Orthopaedists find “virtual visits” helpful; patients “love it!”
In the film “The Empire Strikes Back,” after hero Luke Skywalker’s hand is severed by a light sabre wielded by the villainous Darth Vader, a robot surgically attaches a fully functional prosthetic to the arm. Although the technology behind the robot surgeon (not to mention the prosthetic hand) remains the stuff of science fiction, two orthopaedic surgeons at Shawnee Mission Medical Center in Kansas are using robotic technology to help them check on patients during their off-hours.
The RP-7 robot, manufactured by InTouch Health (Goleta, Calif.), looks somewhat like a large, high-tech vacuum cleaner with a flat panel computer screen mounted on top. The device can be controlled remotely over a high-speed Internet connection via a computer workstation. A camera on the workstation projects the physician’s face on the robot’s screen, while another camera on the robot relays high quality images back to the physician sitting at home. The physician can “drive” the robot through the corridors of the hospital and use it to consult with patients and staff, and to perform visual examinations.
“It’s not really a substitute for rounds,” says T.J. Rasmussen, MD, who has been using the device for several years. “It’s kind of an additional component—if you want to talk to somebody or just check on people without driving back to the hospital. We still see every one of our patients in the hospital every day.”
“In my training at the Mayo Clinic, we always made rounds to see our patients twice a day,” explains his brother, Mark R. Rasmussen, MD, who also takes advantage of the robot. “In private practice, it’s just more practical to do rounds once a day. I do my normal rounds in the morning and, rather than wait until the next day to see how my patients are doing, I’ll sit down at my home office desk after dinner and make rounds with the robot. This enables me to see how a patient’s physical therapy went, how well my patients are doing, and whether there are any little things we can tweak that night.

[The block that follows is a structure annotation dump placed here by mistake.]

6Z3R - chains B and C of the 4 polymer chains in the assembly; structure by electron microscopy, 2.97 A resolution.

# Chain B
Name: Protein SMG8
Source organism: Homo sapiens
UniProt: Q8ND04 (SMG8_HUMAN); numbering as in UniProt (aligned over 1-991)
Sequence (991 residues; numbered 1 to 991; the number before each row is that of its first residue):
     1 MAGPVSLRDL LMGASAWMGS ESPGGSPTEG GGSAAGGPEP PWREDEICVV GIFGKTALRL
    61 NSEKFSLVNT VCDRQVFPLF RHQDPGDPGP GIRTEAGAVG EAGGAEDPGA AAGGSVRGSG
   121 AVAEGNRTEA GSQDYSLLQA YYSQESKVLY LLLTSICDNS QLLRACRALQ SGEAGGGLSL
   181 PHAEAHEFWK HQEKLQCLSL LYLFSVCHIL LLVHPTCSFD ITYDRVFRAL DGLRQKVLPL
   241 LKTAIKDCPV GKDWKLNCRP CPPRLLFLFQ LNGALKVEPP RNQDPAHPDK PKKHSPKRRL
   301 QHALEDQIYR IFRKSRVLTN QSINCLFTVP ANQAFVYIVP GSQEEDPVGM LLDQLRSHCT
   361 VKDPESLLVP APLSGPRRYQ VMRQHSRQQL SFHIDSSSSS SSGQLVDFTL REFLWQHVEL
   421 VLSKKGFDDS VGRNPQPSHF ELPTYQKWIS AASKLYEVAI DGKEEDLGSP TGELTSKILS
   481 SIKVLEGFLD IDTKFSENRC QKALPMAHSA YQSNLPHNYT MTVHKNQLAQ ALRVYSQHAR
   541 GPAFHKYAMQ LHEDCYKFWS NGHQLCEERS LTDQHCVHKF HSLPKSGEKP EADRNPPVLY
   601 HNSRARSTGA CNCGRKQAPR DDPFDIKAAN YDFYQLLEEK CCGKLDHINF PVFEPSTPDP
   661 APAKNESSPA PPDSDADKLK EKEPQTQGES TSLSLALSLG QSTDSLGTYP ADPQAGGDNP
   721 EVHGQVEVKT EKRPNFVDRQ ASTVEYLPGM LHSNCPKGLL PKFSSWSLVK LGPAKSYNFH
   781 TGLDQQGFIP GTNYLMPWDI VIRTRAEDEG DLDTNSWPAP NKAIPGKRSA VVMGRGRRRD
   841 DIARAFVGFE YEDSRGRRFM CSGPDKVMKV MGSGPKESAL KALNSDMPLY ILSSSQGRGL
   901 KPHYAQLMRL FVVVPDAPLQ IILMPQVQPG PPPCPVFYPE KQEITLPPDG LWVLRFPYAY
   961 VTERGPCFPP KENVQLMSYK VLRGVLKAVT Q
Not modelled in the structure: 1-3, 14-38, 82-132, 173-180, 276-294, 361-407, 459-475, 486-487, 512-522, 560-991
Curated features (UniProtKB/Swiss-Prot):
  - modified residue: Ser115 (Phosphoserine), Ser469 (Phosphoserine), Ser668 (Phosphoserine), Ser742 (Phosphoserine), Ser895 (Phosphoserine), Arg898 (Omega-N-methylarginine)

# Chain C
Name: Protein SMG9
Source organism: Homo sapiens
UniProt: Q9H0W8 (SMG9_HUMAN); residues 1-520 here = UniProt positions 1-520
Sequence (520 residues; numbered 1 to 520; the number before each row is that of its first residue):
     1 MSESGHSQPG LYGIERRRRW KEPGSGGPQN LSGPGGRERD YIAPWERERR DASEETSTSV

“My patients just love having me come in and check on them at night,” he continues. “They just can’t believe that they can see me and I can see them through a little robot. It’s really been fun. If I tell patients that I’ll visit them with the robot and see how things are going, and my Internet connection isn’t working, I hear about it the next day. Patients are actually disappointed. They tell me, ‘My whole family was here and you didn’t show up with the robot,’” he laughs.
More than just an expensive toy
Having a robot roam the corridors may be exciting for patients, but it also serves a number of practical applications. For example, physicians are able to answer late night questions about the status of a postoperative patient without driving to the hospital and performing a personal examination. That not only saves time, it relieves stress.